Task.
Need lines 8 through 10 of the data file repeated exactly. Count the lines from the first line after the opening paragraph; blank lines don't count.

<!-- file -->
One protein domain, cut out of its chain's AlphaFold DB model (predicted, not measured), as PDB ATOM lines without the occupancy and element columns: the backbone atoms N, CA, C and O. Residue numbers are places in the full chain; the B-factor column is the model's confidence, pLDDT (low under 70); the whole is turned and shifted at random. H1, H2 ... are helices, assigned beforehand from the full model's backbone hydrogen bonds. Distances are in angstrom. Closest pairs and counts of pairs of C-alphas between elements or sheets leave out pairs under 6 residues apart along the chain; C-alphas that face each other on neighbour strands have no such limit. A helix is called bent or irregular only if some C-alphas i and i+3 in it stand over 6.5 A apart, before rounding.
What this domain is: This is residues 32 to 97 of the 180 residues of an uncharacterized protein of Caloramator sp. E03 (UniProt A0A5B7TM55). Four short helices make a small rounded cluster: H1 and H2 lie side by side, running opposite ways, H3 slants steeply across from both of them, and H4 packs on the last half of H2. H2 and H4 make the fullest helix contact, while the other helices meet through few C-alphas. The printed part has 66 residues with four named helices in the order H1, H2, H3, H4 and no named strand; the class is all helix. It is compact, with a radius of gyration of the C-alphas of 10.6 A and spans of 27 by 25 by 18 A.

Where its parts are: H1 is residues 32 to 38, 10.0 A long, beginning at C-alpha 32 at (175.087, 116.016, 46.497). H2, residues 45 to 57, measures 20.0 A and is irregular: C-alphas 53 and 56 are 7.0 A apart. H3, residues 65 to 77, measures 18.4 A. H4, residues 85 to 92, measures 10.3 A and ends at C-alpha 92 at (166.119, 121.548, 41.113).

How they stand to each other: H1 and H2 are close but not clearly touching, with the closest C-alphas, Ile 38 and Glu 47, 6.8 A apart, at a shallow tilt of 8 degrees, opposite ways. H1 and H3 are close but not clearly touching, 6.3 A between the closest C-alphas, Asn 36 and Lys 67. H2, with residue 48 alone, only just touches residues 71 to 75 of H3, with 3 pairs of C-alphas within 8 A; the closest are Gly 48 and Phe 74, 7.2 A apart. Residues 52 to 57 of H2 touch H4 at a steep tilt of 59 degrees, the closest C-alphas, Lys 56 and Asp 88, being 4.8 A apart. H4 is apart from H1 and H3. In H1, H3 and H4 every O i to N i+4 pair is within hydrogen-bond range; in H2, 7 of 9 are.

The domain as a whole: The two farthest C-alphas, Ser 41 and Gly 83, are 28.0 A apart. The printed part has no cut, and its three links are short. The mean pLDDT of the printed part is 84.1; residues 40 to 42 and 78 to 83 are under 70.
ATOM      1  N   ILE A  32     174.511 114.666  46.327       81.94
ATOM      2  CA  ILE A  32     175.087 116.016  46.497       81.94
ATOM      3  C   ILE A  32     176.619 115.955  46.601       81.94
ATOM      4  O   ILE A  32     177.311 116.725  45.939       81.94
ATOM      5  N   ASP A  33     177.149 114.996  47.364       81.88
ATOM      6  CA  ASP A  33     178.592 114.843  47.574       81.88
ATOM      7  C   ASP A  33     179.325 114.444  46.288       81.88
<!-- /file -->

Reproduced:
ATOM      4  O   ILE A  32     177.311 116.725  45.939       81.94
ATOM      5  N   ASP A  33     177.149 114.996  47.364       81.88
ATOM      6  CA  ASP A  33     178.592 114.843  47.574       81.88